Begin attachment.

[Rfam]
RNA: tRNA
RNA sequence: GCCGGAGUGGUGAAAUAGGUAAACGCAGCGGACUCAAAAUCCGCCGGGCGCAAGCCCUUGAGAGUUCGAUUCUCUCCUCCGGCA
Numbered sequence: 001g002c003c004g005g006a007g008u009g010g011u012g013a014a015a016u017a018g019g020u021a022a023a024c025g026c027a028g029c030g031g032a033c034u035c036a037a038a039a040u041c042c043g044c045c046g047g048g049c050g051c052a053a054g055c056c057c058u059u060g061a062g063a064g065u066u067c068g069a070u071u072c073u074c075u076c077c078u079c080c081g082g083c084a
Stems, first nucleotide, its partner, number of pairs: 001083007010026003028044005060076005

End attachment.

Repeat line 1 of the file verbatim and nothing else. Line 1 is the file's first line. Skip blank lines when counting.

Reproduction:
[Rfam]